It's interesting you use "roadmap" as your analogy. You are thinking in two dimensions. Bitcoin isn't about money management. Bitcoin will open transit systems (to extend your analogy) never thought possible. Bitcoin doesn't need to replace coinage because I imagine material scientists will design very difficult to counterfeit physical bills and tokens. Bitcoin doesn't need to replace lending or credit, because trust is how people help each other. Instead it will create trustless contracts between normally unreliable and even hostile producers and consumers. It will be a tool for economic expansion, not bean counting. So to answer your fast-food managerial level question about who gets paid: it isn't how big the block reward or fees are, it's how much you save and allow to deflate that will pay the biggest dividends.

You are making things far more complex than they need to be.  I think you are trying to elevate the solution so some sort of a metaphysical level and this is subconsciously because you don't want to consider the engineering problems.

At the end of the day, when the parts of the ecosystem are broken down into their constituent components (and sub-components) we are looking at things that are not all that complex by the standards of other engineering problems we humans have solved.  It is literally 'not rocket science'.  It's not trivial either of course, but for better or worse, what Satoshi came up with was actually rather primitive in some ways.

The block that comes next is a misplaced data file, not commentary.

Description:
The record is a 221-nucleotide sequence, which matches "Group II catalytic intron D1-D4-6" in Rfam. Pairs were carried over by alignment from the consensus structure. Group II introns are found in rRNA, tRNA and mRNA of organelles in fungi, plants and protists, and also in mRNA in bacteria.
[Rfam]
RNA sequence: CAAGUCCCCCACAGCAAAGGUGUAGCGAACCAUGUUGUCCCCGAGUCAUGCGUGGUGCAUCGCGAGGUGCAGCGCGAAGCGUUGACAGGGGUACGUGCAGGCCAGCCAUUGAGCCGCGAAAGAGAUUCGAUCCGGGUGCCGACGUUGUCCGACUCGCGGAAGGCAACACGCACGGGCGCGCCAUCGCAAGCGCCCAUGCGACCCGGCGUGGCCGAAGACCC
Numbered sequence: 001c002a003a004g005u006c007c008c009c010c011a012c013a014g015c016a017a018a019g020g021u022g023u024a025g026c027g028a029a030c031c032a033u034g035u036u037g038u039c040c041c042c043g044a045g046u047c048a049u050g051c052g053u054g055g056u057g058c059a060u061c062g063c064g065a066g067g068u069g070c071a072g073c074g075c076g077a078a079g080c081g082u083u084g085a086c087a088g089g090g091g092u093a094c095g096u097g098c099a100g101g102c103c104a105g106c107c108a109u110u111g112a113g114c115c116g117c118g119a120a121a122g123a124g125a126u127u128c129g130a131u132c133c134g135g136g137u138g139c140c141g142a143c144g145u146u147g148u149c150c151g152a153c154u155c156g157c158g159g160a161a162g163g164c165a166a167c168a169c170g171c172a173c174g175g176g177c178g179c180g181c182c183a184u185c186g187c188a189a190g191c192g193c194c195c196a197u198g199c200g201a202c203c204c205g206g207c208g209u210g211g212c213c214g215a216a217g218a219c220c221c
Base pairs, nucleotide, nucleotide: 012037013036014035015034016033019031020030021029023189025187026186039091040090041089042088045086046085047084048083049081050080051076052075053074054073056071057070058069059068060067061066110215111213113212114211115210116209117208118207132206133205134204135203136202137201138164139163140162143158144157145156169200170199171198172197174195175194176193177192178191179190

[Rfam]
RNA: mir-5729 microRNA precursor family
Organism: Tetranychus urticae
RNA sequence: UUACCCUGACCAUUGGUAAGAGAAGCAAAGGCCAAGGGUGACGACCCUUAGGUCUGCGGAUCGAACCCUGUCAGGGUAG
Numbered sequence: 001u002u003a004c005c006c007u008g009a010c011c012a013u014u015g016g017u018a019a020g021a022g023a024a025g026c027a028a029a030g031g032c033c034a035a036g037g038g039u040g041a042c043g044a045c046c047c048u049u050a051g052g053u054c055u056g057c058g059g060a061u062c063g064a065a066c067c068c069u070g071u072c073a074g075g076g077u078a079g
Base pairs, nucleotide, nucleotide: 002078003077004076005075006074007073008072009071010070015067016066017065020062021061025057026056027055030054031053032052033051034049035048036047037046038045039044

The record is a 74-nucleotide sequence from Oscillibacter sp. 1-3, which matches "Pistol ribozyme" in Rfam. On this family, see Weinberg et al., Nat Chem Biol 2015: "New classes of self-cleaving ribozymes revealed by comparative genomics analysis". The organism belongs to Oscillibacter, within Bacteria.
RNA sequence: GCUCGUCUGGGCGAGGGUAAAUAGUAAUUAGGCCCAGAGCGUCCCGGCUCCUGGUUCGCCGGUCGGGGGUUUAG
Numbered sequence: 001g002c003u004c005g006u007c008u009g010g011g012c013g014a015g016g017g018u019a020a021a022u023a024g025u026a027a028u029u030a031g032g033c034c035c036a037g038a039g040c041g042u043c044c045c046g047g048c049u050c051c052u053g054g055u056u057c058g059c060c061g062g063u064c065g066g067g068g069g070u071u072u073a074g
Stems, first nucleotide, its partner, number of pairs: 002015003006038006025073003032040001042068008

An engineer who cannot or will not define and end-goal to some level of specificity is basically planning to fail.  That is exactly what Gavin is doing whether by accident or design.

Anyway, it's a simple fill-in-the-blank type question that I asked.  Wanna have a go at it?  Nobody else seems to.


tvbcof
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February 10, 2015, 07:06:18 PM
 #1086


It's not about how many people are fighting on each side but how much resources are available to them.

hint : MP&co have quite a lot.

Pretty standard asymmetric warfare.  The probable asymmetries are particularly significant in this case which will make it very interesting to watch and even more interesting to participate in.

At the end of the day, the old Sun Tzu idea of 'knowing your enemy as you know yourself' is a good one.  Even better than usual due to the asymmetries and multitude of the different belligerents that will be involved.


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February 10, 2015, 07:19:03 PM
 #1087

Doesn't matter anyway. I'm going to release 250KB coin and blow everyone out the water. If 1MB is better than 20MB, then logic says 250KB must be better than 1MB, right?